The Prodigy and the Musical Venues of New Orleans
Louis Moreau Gottschalk began playing the piano at around age 5, and by the time he was 7 he was one of those “child prodigies” of which every city could boast. However: Moreau (as he was called) lived in New Orleans, and for him, that made things different. It was no exaggeration when an article in the New Orleans Bee asserted – on November 18, 1837 – that:
“the little musical enthusiasm prevailing in the United States is nearly entirely concentrated in New Orleans.”
The young prodigy would grow up in a city whose population had available to them a variety of music unique in the United States at the time.
There were three essential public venues for music in Gottschalk’s New Orleans: theaters (meaning opera houses, concert halls, and standard theaters); ballrooms and dance halls; and the streets.
In the decades prior to the Civil War, New Orleans was the opera capital of North America. In the 1830s, New Orleans had two permanent opera houses before any other city in the United States had even one. In a single week in 1836 – the year the 7-year-old Moreau Gottschalk attended his first opera – the citizens of New Orleans could attend (again, in a single week) fourteen different performances of nine different operas performed by four different opera companies.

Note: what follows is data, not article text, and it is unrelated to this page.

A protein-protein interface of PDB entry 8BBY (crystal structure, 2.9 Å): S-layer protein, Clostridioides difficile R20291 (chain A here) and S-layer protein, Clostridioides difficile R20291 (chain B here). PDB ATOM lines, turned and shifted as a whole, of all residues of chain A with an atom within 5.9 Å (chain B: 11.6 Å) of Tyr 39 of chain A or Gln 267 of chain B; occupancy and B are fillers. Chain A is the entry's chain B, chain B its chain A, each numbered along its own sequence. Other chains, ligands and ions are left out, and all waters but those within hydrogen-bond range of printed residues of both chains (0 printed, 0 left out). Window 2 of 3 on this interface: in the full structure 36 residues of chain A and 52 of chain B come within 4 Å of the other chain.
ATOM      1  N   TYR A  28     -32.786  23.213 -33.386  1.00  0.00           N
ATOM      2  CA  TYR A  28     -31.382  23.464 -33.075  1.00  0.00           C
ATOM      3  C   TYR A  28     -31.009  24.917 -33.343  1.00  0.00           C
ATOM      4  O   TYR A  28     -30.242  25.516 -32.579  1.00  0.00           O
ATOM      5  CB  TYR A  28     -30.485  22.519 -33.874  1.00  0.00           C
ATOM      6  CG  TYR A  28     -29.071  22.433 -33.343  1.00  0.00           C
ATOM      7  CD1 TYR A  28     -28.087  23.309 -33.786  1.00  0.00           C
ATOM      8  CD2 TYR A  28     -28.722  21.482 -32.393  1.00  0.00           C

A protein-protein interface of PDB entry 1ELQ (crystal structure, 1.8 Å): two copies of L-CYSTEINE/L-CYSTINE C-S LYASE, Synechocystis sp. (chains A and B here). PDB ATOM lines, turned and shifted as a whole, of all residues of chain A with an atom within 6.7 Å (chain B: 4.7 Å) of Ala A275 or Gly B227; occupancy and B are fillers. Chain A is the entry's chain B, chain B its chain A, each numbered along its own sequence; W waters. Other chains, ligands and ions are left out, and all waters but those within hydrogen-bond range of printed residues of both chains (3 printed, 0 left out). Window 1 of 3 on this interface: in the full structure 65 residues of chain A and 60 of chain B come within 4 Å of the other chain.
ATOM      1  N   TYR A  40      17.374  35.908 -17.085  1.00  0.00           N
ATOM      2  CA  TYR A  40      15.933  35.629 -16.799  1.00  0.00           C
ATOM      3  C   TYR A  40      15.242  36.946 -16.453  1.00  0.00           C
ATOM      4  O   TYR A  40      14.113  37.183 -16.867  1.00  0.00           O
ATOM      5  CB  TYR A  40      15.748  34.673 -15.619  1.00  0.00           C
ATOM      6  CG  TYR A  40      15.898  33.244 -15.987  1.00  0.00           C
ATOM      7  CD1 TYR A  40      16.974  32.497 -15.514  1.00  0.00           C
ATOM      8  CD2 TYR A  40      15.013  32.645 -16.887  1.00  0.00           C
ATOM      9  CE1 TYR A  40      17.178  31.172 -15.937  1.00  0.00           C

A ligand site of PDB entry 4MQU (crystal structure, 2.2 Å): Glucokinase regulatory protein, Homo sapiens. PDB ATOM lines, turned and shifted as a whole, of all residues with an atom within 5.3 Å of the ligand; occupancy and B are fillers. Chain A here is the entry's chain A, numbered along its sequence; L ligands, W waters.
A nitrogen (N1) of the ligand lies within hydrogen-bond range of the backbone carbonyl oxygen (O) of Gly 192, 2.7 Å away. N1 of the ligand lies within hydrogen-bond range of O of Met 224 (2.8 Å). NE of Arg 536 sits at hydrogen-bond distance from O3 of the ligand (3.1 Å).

The St. Charles Theater, built in 1835 when Gottschalk was 6, was for many years the largest opera house in the United States. In its upper gallery, it even featured a large seating area for enslaved people.
You read that correctly.
It was remarkable. In pre-Civil War New Orleans, the line between whites, free people of color, and enslaved people was often shockingly insubstantial. Yes: seating in opera houses, concert halls, and attendance in ballrooms was segregated, but much more often than not, seating was available to anyone who had the price of admission. According to Henry Kmen, writing in his book Music in New Orleans (Louisiana State University Press, 1966), the public ballrooms of New Orleans – each of which had its own orchestra – were:
“open to absolutely anyone who could pay the price of admission.”
Among the most popular music played in New Orleans’ concert halls and ballrooms were orchestral arrangements of opera music. Given Moreau Gottschalk’s early exposure to opera and operatic arrangements, it should come as no surprise that he composed thirty-one fantasies for piano on themes from operas by – among others – Verdi, Rossini, Donizetti, Bellini, and Wagner.
But in fact, if you wanted to hear opera sung and instrumental arrangements of operas performed in New Orleans, you didn’t have to go to an opera theater, a concert hall, or a ballroom. Nope: you could hear all-of-the-above in New Orleans’ all-purpose, al fresco concert venue, meaning the streets, where – given the city’s semi-tropical climate – the concert season was 24/7, 365.…
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